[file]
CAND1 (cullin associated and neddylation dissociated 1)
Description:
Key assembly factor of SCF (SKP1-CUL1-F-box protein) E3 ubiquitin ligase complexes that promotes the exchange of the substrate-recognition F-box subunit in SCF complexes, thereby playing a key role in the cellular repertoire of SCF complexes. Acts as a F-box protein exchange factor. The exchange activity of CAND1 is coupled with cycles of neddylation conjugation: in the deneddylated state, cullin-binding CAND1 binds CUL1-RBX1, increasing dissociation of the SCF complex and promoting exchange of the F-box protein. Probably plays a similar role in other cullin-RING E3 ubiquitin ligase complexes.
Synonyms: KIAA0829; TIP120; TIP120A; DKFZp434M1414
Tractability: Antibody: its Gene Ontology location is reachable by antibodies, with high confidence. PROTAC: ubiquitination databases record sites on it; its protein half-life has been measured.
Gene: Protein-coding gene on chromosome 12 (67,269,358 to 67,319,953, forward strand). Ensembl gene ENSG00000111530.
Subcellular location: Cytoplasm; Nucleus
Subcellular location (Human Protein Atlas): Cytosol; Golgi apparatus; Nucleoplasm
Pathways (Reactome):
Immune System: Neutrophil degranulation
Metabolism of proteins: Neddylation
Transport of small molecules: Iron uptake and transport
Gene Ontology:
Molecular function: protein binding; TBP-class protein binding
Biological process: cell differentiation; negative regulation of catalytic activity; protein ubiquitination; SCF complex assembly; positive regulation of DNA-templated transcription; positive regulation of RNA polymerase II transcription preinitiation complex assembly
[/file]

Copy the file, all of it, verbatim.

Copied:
CAND1 (cullin associated and neddylation dissociated 1)
Description:
Key assembly factor of SCF (SKP1-CUL1-F-box protein) E3 ubiquitin ligase complexes that promotes the exchange of the substrate-recognition F-box subunit in SCF complexes, thereby playing a key role in the cellular repertoire of SCF complexes. Acts as a F-box protein exchange factor. The exchange activity of CAND1 is coupled with cycles of neddylation conjugation: in the deneddylated state, cullin-binding CAND1 binds CUL1-RBX1, increasing dissociation of the SCF complex and promoting exchange of the F-box protein. Probably plays a similar role in other cullin-RING E3 ubiquitin ligase complexes.
Synonyms: KIAA0829; TIP120; TIP120A; DKFZp434M1414
Tractability: Antibody: its Gene Ontology location is reachable by antibodies, with high confidence. PROTAC: ubiquitination databases record sites on it; its protein half-life has been measured.
Gene: Protein-coding gene on chromosome 12 (67,269,358 to 67,319,953, forward strand). Ensembl gene ENSG00000111530.
Subcellular location: Cytoplasm; Nucleus
Subcellular location (Human Protein Atlas): Cytosol; Golgi apparatus; Nucleoplasm
Pathways (Reactome):
Immune System: Neutrophil degranulation
Metabolism of proteins: Neddylation
Transport of small molecules: Iron uptake and transport
Gene Ontology:
Molecular function: protein binding; TBP-class protein binding
Biological process: cell differentiation; negative regulation of catalytic activity; protein ubiquitination; SCF complex assembly; positive regulation of DNA-templated transcription; positive regulation of RNA polymerase II transcription preinitiation complex assembly